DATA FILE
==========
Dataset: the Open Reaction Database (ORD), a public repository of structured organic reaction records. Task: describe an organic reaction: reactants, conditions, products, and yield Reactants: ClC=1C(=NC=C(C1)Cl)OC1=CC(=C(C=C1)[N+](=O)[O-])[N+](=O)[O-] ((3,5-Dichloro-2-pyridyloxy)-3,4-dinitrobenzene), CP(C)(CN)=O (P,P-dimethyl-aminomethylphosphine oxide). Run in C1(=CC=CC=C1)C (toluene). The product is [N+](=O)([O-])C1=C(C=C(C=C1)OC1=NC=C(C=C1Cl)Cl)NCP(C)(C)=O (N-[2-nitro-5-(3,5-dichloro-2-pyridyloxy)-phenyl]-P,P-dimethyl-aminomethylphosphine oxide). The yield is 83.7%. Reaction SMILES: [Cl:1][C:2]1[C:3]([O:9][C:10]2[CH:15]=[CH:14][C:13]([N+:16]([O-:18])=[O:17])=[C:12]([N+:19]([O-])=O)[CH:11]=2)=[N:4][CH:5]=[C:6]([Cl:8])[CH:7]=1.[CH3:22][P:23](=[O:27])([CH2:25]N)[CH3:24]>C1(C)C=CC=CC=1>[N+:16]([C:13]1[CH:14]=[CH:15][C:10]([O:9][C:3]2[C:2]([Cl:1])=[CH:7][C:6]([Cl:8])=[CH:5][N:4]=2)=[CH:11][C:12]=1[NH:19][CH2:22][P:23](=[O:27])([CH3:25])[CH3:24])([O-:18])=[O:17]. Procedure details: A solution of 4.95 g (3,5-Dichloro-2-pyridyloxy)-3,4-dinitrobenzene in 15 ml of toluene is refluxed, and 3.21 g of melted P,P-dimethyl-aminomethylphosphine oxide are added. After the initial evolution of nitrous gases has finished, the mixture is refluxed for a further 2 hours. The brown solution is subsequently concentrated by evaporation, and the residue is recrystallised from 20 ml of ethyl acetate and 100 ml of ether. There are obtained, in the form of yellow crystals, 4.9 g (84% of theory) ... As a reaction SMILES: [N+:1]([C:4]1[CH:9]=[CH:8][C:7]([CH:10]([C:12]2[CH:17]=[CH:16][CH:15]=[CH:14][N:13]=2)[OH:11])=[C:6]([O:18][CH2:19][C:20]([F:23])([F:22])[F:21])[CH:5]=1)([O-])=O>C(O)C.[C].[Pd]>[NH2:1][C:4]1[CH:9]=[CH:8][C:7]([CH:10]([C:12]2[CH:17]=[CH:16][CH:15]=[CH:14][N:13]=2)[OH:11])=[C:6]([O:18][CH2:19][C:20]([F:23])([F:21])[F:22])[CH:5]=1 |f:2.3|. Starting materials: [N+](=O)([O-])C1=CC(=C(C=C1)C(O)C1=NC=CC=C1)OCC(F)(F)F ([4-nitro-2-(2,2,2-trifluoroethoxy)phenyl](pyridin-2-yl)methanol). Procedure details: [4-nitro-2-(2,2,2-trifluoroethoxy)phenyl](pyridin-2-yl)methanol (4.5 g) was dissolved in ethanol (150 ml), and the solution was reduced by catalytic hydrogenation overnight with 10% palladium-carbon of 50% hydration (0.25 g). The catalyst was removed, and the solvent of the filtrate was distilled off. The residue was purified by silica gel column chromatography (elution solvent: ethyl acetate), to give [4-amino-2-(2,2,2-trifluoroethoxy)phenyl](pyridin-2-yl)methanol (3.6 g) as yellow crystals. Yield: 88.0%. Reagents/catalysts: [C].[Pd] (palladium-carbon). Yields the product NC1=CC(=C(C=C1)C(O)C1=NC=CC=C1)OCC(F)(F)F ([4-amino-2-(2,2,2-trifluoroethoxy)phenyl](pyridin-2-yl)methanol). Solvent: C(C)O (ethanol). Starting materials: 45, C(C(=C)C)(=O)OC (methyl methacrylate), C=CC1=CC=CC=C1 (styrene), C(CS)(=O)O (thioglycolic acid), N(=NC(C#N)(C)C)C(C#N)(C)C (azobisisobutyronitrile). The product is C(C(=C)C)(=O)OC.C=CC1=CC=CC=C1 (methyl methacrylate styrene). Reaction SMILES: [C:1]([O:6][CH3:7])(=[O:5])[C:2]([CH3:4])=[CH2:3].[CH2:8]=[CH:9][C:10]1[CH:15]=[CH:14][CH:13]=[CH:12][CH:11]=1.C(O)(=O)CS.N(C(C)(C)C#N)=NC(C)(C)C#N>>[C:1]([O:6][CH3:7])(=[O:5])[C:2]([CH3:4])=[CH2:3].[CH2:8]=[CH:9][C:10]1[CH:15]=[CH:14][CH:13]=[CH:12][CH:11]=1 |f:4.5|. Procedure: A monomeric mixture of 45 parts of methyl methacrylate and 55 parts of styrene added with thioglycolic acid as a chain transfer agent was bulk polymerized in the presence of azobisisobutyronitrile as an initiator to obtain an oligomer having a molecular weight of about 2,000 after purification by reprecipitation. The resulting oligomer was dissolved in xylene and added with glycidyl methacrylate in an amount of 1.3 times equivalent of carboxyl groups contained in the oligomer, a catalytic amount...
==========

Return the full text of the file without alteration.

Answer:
Dataset: the Open Reaction Database (ORD), a public repository of structured organic reaction records. Task: describe an organic reaction: reactants, conditions, products, and yield Reactants: ClC=1C(=NC=C(C1)Cl)OC1=CC(=C(C=C1)[N+](=O)[O-])[N+](=O)[O-] ((3,5-Dichloro-2-pyridyloxy)-3,4-dinitrobenzene), CP(C)(CN)=O (P,P-dimethyl-aminomethylphosphine oxide). Run in C1(=CC=CC=C1)C (toluene). The product is [N+](=O)([O-])C1=C(C=C(C=C1)OC1=NC=C(C=C1Cl)Cl)NCP(C)(C)=O (N-[2-nitro-5-(3,5-dichloro-2-pyridyloxy)-phenyl]-P,P-dimethyl-aminomethylphosphine oxide). The yield is 83.7%. Reaction SMILES: [Cl:1][C:2]1[C:3]([O:9][C:10]2[CH:15]=[CH:14][C:13]([N+:16]([O-:18])=[O:17])=[C:12]([N+:19]([O-])=O)[CH:11]=2)=[N:4][CH:5]=[C:6]([Cl:8])[CH:7]=1.[CH3:22][P:23](=[O:27])([CH2:25]N)[CH3:24]>C1(C)C=CC=CC=1>[N+:16]([C:13]1[CH:14]=[CH:15][C:10]([O:9][C:3]2[C:2]([Cl:1])=[CH:7][C:6]([Cl:8])=[CH:5][N:4]=2)=[CH:11][C:12]=1[NH:19][CH2:22][P:23](=[O:27])([CH3:25])[CH3:24])([O-:18])=[O:17]. Procedure details: A solution of 4.95 g (3,5-Dichloro-2-pyridyloxy)-3,4-dinitrobenzene in 15 ml of toluene is refluxed, and 3.21 g of melted P,P-dimethyl-aminomethylphosphine oxide are added. After the initial evolution of nitrous gases has finished, the mixture is refluxed for a further 2 hours. The brown solution is subsequently concentrated by evaporation, and the residue is recrystallised from 20 ml of ethyl acetate and 100 ml of ether. There are obtained, in the form of yellow crystals, 4.9 g (84% of theory) ... As a reaction SMILES: [N+:1]([C:4]1[CH:9]=[CH:8][C:7]([CH:10]([C:12]2[CH:17]=[CH:16][CH:15]=[CH:14][N:13]=2)[OH:11])=[C:6]([O:18][CH2:19][C:20]([F:23])([F:22])[F:21])[CH:5]=1)([O-])=O>C(O)C.[C].[Pd]>[NH2:1][C:4]1[CH:9]=[CH:8][C:7]([CH:10]([C:12]2[CH:17]=[CH:16][CH:15]=[CH:14][N:13]=2)[OH:11])=[C:6]([O:18][CH2:19][C:20]([F:23])([F:21])[F:22])[CH:5]=1 |f:2.3|. Starting materials: [N+](=O)([O-])C1=CC(=C(C=C1)C(O)C1=NC=CC=C1)OCC(F)(F)F ([4-nitro-2-(2,2,2-trifluoroethoxy)phenyl](pyridin-2-yl)methanol). Procedure details: [4-nitro-2-(2,2,2-trifluoroethoxy)phenyl](pyridin-2-yl)methanol (4.5 g) was dissolved in ethanol (150 ml), and the solution was reduced by catalytic hydrogenation overnight with 10% palladium-carbon of 50% hydration (0.25 g). The catalyst was removed, and the solvent of the filtrate was distilled off. The residue was purified by silica gel column chromatography (elution solvent: ethyl acetate), to give [4-amino-2-(2,2,2-trifluoroethoxy)phenyl](pyridin-2-yl)methanol (3.6 g) as yellow crystals. Yield: 88.0%. Reagents/catalysts: [C].[Pd] (palladium-carbon). Yields the product NC1=CC(=C(C=C1)C(O)C1=NC=CC=C1)OCC(F)(F)F ([4-amino-2-(2,2,2-trifluoroethoxy)phenyl](pyridin-2-yl)methanol). Solvent: C(C)O (ethanol). Starting materials: 45, C(C(=C)C)(=O)OC (methyl methacrylate), C=CC1=CC=CC=C1 (styrene), C(CS)(=O)O (thioglycolic acid), N(=NC(C#N)(C)C)C(C#N)(C)C (azobisisobutyronitrile). The product is C(C(=C)C)(=O)OC.C=CC1=CC=CC=C1 (methyl methacrylate styrene). Reaction SMILES: [C:1]([O:6][CH3:7])(=[O:5])[C:2]([CH3:4])=[CH2:3].[CH2:8]=[CH:9][C:10]1[CH:15]=[CH:14][CH:13]=[CH:12][CH:11]=1.C(O)(=O)CS.N(C(C)(C)C#N)=NC(C)(C)C#N>>[C:1]([O:6][CH3:7])(=[O:5])[C:2]([CH3:4])=[CH2:3].[CH2:8]=[CH:9][C:10]1[CH:15]=[CH:14][CH:13]=[CH:12][CH:11]=1 |f:4.5|. Procedure: A monomeric mixture of 45 parts of methyl methacrylate and 55 parts of styrene added with thioglycolic acid as a chain transfer agent was bulk polymerized in the presence of azobisisobutyronitrile as an initiator to obtain an oligomer having a molecular weight of about 2,000 after purification by reprecipitation. The resulting oligomer was dissolved in xylene and added with glycidyl methacrylate in an amount of 1.3 times equivalent of carboxyl groups contained in the oligomer, a catalytic amount...